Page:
Our culinary horizons are arguably broader than they've ever been. Even in small towns, you can walk down a busy street and pass an Indian restaurant, a sushi place, a Chinese takeout. In bigger cities, spongy injera, bibimbap, baba ghanoush, Szechuan peppercorn-laced tofu, mole sauce, fettucine, pho are all there to choose from.
But sometimes what you might think of as an exotic food was actually invented much closer to home. And the people back in its supposed country of origin may have no idea it exists.
Take General Tso's chicken, one of the most beloved Chinese dishes in the United States, as well as many other places. Chunks of crispy deep-fried chicken slathered in a sweet, gooey sauce are on Chinese restaurant tables from San Francisco to Omaha, Nebraska to London. But as British chef Fuschia Dunlop found when she lived in Hunan, the dish's erstwhile origin point, no one there had heard of it. In fact, it's unheard of anywhere in China. It doesn't even taste like a typical Hunanese dish.
Pizza started thin and simply flavoured in Italy, but in America they're bigger and boast many more ingredients (Credit: iStock)
General Tso was a real person. He was a Hunanese military figure involved in the effort to put down the Taiping Rebellion, a violent uprising in mid-19th Century China whose leader claimed to be the younger brother of Christ, and which almost succeeded in toppling the Qing Dynasty. But as far as we know from the history books, he died without manifesting any particular interest in deep-fried chicken. The liaison between his name and the now-beloved dish, Dunlop writes, was an act of its inventor, the Hunanese chef Peng Chang-kuei.
Peng, a celebrated chef for China's nationalist government, fled to Taiwan after the Communist Revolution in 1949. He concocted the dish after leaving the Mainland, and as he first cooked it, it was not so much sweet as sour. General Tso's chicken made it to the United States by way of New York restaurateurs who'd eaten Peng's invention in Taipei. Over time, it morphed into its sweet, sticky, almost unrecognisable current form, apparently in response to American preferences, which tend more to the sweet than Hunanese folks'. In the 2014 documentary The Search for General Tso, which traces its origins, the filmmakers show 96-year-old Chef Peng photos of the modern American version. “This is all crazy nonsense,” he mutters.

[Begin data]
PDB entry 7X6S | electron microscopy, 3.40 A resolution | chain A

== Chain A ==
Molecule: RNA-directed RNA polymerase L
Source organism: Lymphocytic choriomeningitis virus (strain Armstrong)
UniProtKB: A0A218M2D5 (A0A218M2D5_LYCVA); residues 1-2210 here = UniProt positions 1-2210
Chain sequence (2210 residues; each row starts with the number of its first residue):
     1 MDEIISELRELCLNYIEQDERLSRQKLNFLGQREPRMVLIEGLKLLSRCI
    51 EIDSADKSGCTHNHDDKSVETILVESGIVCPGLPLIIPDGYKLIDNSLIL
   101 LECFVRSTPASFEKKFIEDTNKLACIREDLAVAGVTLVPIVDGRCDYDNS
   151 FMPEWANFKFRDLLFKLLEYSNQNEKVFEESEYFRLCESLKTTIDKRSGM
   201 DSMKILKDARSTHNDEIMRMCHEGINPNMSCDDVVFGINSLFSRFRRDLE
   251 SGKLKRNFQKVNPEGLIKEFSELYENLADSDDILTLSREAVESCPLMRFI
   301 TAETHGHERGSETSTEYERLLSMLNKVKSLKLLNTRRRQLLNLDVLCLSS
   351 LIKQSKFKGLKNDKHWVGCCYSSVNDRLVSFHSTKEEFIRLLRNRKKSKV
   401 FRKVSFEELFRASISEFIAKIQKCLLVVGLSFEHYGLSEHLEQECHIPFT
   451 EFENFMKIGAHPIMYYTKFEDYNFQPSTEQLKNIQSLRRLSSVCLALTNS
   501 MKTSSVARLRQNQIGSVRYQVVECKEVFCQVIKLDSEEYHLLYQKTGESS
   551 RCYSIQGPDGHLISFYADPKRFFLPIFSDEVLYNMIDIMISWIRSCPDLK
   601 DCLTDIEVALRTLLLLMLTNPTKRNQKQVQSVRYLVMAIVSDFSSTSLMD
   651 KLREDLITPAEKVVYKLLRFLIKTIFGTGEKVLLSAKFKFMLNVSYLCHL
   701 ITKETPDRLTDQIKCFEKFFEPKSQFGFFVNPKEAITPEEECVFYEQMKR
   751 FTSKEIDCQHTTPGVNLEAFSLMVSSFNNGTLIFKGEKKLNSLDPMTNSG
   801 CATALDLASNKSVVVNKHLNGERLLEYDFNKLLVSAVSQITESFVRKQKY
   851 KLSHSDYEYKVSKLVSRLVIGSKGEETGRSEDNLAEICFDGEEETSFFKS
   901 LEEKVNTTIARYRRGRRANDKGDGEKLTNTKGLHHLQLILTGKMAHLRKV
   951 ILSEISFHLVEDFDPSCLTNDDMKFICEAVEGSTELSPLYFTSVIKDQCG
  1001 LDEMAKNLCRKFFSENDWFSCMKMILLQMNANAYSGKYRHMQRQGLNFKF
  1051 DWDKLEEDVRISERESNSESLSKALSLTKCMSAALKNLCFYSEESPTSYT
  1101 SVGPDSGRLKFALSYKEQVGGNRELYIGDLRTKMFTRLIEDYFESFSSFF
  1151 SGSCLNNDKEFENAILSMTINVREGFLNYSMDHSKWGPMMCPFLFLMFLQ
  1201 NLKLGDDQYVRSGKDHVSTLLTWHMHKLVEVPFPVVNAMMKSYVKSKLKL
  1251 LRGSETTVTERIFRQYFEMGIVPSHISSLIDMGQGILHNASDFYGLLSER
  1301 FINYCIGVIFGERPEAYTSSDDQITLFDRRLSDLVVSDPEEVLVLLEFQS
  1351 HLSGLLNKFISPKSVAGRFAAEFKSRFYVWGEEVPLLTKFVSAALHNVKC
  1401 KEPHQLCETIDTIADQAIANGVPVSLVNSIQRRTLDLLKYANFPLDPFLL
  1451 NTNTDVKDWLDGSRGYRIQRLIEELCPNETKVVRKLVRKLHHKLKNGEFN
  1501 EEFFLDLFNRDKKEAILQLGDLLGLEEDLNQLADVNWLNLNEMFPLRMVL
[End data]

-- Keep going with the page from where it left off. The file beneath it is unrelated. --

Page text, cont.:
Chicken tikka masala, that luscious combination of thick orange sauce and chicken chunks, may be Indian in flavour, but it seems it may have been invented in Britain
The same descriptor could probably be applied to another delicious adaptation of Chinese food: the chow mein sandwich. This peculiar meal, consisting of fried noodles with dark brown gravy served between two pieces of bread, was a cheap, carb-on-carb lunch option at Chinese restaurants in the region of Fall River, Massachusetts, just south of Boston, starting in the mid-20th Century. These were the same kinds of places where you could get chop suey, thought to have originated as a dish of offal and vegetables in western Guangdong Province, where many Chinese emigrants came from.
General Tso's chicken tastes nothing like other dishes from the region it's supposed to hail from (Credit: iStock)
Its fame across the rest of the world, however, is as a stir-fry of sprouts, meat, and vegetables in almost endless variations, in a thickened sauce. It even became a by-word for any mess of ingredients mixed together, as in the case of American chop suey, a slurry of macaroni, ground beef, and vegetables that might show up at New England church suppers.
Still, the creativity of hungry people is hardly limited to originally Chinese foods. Chicken tikka masala, that luscious combination of thick orange sauce and chicken chunks, may be Indian in flavour, but it seems it may have been invented in Britain – although some of the most well-known stories about its origins turn out to not stand up to scrutiny. In a detailed Roads and Kingdoms feature, journalist Mark Hay lays out exactly what is known about chicken tikka masala's story.
Even pizza – good old pizza – was a rather unimportant meal of flatbread when Italian immigrants began to arrive in the United States in the 19th Century. Its elaboration into a crispy, cheesy, topping-coated wonder, emblematic of Italian cuisine, seems to have happened mainly during its exile. Scholars even use the phrase “the pizza effect” to describe when something leaves its place of origin, changes almost beyond recognition (while being celebrated as part of that place's culture), and then returns, as a completely different entity, to its bemused home country.
Chicken tikka masala may seem Indian, but it's aimed squarely at a British palate (Credit: iStock)
In this culinary game of telephone, there are probably no real losers. New foods are adapted to local palates, sometimes becoming classics of their own. If later on a taste for the “authentic” version emerges, well, so much the better.
There's no denying the results can be strange, though. If you do ever find yourself in China, seek out the foreign-foods section of a cafeteria to see a kind of mirror image of chop suey. There, you may observe that exotic Western dish – just like Mum used to make! – a slice of American cheese melted over a plate of fried rice and greens.
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